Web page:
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When the Going Gets Tough: How to Profit from Trainer Preference for Ground Conditions

The ‘going’ in a race relates to the type of conditions underfoot on the course, and it can have a major impact on a horse’s performance. In fact, trainers are not afraid to withdraw a horse from a race if they believe the going is unsuitable for their entry. The going is ‘soft’ or ‘slow’ when there is a lot of moisture on the ground, and it is ‘firm’ or ‘fast’ if the ground is dry.

Most punters know that a particular horse will either excel or crumble depending on the going but what about trainers? Are there any UK trainers on the flat that specialize in any type of going? The answer is of course ‘yes’ and I will investigate further in this article. Although there are multiple types of going, I am focusing on Soft, Good to Soft, Good and Good to Firm as they are four of the main ground conditions in the UK.

Richard Fahey

Fahey is by far the most prolific trainer regarding runners in 2017, so there is plenty of potential as he surely performs well when the ground is in a certain condition? Using data from the beginning of 2013, here is Fahey’s statistics when you look at Soft, Good, Good to Soft and Good to Firm ground:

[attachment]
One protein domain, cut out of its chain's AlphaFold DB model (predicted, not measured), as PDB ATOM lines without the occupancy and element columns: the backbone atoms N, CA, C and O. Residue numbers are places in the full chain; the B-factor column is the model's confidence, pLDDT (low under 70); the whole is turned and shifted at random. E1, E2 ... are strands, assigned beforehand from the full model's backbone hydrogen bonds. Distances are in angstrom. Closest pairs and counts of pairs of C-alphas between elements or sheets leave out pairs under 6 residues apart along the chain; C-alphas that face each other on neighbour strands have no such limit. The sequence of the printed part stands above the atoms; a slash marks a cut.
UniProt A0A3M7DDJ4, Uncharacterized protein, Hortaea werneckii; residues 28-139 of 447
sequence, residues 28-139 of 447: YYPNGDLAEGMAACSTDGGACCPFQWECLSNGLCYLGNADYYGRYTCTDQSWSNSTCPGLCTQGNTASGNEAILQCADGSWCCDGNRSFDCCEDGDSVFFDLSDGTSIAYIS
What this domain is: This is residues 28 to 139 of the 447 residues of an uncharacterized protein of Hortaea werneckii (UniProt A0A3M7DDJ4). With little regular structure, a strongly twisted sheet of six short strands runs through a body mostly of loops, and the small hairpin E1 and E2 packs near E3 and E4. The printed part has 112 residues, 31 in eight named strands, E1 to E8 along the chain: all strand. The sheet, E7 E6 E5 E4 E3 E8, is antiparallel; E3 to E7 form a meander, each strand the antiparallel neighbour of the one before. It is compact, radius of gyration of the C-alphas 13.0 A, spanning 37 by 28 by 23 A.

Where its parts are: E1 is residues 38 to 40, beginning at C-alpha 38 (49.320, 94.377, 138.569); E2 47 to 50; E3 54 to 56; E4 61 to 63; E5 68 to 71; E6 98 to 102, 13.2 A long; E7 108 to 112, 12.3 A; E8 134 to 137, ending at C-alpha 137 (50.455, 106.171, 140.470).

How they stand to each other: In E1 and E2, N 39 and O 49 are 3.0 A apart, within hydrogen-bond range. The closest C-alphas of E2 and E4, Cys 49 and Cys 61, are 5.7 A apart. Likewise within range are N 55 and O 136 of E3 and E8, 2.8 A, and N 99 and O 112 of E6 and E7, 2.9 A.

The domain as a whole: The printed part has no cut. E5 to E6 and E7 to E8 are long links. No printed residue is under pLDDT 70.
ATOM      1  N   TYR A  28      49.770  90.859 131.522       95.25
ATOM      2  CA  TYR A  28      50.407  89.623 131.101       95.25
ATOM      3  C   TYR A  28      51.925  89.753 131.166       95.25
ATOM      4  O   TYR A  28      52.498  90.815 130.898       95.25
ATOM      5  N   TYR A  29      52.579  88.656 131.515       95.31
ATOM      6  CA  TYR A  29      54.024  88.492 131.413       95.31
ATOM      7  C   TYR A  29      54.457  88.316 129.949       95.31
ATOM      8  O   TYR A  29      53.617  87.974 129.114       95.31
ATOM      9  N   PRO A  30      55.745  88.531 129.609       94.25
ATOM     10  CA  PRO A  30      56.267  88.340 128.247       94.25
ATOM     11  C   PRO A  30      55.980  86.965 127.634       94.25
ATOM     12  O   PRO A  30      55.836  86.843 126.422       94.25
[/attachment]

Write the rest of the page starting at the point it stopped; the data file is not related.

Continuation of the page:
Bets Wins Strike RateROI (SP)ROI (BF)
377850113.26%-10.99%3.06%

 

There is already encouraging news with a Betfair ROI of just above 3%. Now let’s divide the data into the four types of going:

GoingBetsWinsStrike RateROI (SP)ROI (BF)
Soft78512616.05%1.48%15.91%
Good184122812.38%-11.57%4.32%
Good to Soft105113212.56%-19.76%-9.15%
Good to Firm174421512.33%-23.26%-10.03%

As you can see, Fahey has performed well on Soft ground over the last few years with a Betfair profit of almost 16%. Furthermore, he managed a 10%+ Betfair profit in 2013, 2015 and 2016. In 2017, he is down 6.75% on Soft ground, but given the fact he is profitable over the previous 4 years, it is worth looking at for future reference. He offers a small profit over Good ground but doesn’t fare so well on the other types of going.

Aiden O’Brien

Although O’Brien hasn’t been as active as other trainers in 2017, he is still leading the Flat Trainer’s Championship even though he only has 10 wins from 43 races. Let’s divide his performance since 2013 into different Going categories.

Going Bets WinsStrike Rate ROI (SP) ROI (BF)
Soft 2074320.77%-24.09%-15.56%
Good 66112619.06%-17.12%4.93%
Good to Soft641117.19%26.84%59.14%